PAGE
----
Lord Vishnu asked Vasudeva to take the child (Balgopal) to his friend Nand’s house in Gokul. On the day of Ashtami at midnight, Lord Krishna was born in the prison of Kansa. By Lord Vishnu’s grace all the gates of prison got unlocked and the guards went off to sleep.
It is said that Vasudeva carried the divine baby through the river Yamuna on his head and through heavy rains. But as Lord Vishnu had assured that nothing shall block the path of Vasudeva, the very same thing happened. The river which was overflowing got subsided once the feet of Lord Krishna touched the river and the Naag (five mouthed snake) protected the child from rain.
Nand’s wife Yashoda, gave birth to a daughter. Vasudeva exchanged Lord Krishna with that girl child and came back to the prison. On the other hand, when the people of Gokul came to know about the birth of Nanda’s son they rejoiced in happiness.
Kansa came to know about the birth and tried to kill the baby. This time the baby transformed herself into the Goddess Yogamaya. She told Kansa that his death is near, as the child is already born.
Post this incident, Shri Krishna grew up in Gokul and he marked the end of the atrocities of Kansa. Since that day, we celebrate Janmashtami as the birth of Lord Krishna. Balgopal performed various Leelas in Gokul. The people residing in Gokul celebrate Janamashtami as Gokulashtami. 
Janmashtami or the Gokulashtami is among such festivals that are celebrated across the globe. Janmashtami is celebrated in various styles and forms. You can also celebrate this festival of Janmashtami by enjoying the Leelas of Kaanha.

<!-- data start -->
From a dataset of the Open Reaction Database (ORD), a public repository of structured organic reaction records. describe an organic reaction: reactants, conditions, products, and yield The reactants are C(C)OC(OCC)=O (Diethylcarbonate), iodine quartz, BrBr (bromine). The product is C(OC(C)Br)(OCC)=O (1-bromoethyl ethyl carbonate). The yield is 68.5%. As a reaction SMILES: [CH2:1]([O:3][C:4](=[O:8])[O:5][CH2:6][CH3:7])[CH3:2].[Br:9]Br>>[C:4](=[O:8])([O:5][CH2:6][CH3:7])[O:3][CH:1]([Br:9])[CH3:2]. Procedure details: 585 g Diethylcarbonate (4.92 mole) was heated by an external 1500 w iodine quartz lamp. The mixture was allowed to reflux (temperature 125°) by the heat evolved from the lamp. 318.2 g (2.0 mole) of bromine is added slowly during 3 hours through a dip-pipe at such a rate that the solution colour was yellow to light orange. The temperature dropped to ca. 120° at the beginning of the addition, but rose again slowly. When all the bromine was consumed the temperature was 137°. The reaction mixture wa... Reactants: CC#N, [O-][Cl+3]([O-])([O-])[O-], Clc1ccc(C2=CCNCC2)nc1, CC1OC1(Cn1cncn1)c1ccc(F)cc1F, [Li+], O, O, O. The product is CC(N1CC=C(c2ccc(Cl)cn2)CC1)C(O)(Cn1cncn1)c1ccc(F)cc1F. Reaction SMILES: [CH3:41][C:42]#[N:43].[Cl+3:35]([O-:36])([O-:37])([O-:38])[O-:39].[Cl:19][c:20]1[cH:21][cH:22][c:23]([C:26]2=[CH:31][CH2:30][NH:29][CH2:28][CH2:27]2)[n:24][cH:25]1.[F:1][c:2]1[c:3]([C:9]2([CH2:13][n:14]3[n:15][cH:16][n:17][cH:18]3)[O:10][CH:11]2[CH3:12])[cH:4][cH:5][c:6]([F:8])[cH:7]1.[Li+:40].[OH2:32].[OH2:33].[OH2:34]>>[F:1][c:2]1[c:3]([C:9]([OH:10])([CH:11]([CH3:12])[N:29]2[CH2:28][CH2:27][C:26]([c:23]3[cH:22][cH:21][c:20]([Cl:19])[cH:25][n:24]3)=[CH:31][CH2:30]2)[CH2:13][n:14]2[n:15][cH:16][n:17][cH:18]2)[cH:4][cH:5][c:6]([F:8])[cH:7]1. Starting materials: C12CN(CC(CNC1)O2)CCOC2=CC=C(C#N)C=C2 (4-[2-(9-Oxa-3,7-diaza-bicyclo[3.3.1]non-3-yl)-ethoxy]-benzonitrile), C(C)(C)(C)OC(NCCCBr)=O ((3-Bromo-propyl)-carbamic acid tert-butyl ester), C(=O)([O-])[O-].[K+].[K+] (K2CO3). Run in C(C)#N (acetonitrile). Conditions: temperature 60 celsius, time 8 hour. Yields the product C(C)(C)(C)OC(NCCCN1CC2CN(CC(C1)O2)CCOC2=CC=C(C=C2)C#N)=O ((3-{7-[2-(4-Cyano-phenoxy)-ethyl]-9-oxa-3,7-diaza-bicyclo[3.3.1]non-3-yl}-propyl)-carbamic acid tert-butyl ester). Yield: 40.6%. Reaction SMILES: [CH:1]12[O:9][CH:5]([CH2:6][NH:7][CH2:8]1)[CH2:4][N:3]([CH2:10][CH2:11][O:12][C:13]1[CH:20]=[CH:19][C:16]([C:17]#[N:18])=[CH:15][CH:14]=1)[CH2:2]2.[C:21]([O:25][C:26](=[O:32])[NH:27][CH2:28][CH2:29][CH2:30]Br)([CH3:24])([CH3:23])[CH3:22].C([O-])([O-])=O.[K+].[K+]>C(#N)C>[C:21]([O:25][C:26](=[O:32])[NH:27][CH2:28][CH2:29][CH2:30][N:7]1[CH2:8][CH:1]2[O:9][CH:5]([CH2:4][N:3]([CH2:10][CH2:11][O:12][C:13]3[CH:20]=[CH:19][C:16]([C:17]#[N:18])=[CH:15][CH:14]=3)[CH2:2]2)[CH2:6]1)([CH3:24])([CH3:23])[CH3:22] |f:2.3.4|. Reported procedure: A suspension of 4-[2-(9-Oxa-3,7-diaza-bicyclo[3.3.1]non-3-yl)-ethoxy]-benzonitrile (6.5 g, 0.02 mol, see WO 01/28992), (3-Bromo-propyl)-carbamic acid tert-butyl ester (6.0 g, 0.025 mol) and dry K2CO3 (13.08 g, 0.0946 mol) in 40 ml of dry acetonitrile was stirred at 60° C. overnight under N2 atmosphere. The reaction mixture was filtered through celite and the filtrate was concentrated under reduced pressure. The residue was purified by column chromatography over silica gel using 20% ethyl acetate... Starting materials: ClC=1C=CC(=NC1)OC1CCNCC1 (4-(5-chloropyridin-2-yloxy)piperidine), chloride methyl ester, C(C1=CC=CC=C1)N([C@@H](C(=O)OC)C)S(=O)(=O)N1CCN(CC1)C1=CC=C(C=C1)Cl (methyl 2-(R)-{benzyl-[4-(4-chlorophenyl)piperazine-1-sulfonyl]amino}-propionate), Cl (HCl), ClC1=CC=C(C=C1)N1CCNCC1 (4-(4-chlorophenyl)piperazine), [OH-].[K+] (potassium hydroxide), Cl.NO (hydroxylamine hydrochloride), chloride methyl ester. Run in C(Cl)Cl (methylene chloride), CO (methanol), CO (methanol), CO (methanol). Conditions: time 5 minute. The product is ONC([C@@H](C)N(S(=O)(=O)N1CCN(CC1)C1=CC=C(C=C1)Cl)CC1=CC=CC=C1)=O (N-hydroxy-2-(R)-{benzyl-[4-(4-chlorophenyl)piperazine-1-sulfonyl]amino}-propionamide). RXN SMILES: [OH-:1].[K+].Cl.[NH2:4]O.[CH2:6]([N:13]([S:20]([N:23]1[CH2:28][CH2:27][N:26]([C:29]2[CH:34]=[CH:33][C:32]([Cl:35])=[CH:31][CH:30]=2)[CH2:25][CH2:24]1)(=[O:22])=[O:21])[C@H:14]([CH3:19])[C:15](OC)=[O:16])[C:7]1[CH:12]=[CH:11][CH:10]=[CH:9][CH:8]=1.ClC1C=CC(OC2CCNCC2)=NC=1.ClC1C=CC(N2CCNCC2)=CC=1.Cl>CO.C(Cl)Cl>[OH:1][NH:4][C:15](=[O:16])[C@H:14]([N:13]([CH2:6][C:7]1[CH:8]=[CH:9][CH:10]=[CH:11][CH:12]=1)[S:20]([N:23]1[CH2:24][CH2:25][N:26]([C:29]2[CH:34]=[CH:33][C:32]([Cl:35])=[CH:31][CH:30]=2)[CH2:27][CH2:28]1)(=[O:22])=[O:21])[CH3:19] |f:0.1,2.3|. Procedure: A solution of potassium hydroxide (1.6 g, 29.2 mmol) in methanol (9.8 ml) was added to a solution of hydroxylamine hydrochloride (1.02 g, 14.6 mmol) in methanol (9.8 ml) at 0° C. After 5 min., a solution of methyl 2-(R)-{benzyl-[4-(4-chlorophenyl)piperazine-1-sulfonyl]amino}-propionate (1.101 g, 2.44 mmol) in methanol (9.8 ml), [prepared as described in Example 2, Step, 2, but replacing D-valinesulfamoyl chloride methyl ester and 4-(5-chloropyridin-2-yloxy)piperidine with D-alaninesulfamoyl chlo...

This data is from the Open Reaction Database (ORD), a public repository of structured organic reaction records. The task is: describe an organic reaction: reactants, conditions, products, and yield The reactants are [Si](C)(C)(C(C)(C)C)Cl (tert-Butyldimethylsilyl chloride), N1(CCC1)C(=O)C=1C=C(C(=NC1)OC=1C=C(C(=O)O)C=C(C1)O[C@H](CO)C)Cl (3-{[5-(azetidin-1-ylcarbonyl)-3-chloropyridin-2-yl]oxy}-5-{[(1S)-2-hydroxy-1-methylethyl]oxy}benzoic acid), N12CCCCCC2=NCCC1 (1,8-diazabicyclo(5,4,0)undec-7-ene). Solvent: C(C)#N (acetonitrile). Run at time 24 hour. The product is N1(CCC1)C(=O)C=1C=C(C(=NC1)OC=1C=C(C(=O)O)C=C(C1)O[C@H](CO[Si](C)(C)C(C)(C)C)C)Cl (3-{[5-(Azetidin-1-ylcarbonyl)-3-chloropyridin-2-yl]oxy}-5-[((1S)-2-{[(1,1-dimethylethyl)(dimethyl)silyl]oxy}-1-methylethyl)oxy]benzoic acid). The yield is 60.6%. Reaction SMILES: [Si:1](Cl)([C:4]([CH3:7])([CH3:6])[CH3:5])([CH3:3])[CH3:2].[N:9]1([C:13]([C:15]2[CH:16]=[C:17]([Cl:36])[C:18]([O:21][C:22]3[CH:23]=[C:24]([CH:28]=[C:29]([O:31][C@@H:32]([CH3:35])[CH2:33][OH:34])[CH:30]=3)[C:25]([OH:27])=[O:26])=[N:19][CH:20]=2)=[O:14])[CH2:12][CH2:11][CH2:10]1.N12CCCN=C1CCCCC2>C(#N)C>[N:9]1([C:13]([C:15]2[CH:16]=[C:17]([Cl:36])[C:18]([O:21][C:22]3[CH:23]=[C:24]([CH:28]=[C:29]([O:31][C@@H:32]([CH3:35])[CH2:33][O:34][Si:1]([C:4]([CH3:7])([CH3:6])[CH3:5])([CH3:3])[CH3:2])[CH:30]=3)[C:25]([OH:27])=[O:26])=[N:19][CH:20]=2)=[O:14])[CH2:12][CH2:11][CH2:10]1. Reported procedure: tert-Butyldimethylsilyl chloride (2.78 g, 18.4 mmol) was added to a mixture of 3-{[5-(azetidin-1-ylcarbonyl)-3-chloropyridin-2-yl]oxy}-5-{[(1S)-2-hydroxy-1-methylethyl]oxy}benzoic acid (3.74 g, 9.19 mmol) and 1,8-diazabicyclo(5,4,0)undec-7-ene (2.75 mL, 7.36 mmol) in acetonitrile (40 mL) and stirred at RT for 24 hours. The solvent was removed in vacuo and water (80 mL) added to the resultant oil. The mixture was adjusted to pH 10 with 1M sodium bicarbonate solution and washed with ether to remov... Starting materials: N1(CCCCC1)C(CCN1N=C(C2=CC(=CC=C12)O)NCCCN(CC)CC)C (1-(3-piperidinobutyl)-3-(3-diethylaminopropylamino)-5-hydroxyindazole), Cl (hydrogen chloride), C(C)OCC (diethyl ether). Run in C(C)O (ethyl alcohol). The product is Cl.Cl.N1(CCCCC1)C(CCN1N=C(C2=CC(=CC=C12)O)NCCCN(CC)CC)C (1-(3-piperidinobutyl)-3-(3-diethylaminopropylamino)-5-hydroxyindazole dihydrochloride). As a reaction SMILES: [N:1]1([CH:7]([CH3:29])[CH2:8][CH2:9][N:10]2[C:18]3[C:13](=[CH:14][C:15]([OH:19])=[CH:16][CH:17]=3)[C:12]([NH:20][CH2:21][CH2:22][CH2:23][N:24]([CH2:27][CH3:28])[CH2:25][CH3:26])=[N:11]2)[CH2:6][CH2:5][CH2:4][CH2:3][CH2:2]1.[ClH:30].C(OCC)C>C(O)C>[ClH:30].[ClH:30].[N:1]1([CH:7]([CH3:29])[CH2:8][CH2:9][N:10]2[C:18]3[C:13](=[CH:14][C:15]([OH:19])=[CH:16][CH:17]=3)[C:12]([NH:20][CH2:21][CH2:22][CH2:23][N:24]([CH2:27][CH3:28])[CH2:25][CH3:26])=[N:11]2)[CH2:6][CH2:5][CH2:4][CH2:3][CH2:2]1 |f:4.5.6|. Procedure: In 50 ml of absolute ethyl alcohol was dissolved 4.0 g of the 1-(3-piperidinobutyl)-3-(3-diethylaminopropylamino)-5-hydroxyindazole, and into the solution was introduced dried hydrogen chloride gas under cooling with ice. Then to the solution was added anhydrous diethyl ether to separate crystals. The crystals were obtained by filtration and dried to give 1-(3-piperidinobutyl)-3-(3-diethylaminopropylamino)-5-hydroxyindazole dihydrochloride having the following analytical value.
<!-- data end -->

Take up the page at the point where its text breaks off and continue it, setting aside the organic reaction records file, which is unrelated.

Rituals In Krishna Janmashtami
Every festival has its own rituals and tradition. Krishna Janmashtami is celebrated with some rituals too. We all can look forward to the birth of divine baby on  Janmashtami.
  1. People observe a fast throughout the day till midnight when Balgopal is born, on the occasion of Krishna Janmashtami.
  2. People visit temples of Lord Krishna and offer him prayers, sweets, flowers, and milk.
  3. At midnight, traditional prayers are offered to Govinda by priest in temples.
  4. Baby cradles are installed in temples where Balgopal is placed in them, people offer their prayers to him and treat him as a newborn on Krishna Janmashtami.
  5. Jhankis across the temples are made, special prayers are sung and various other events in various parts of the country take place on the occasion of Janmashtami.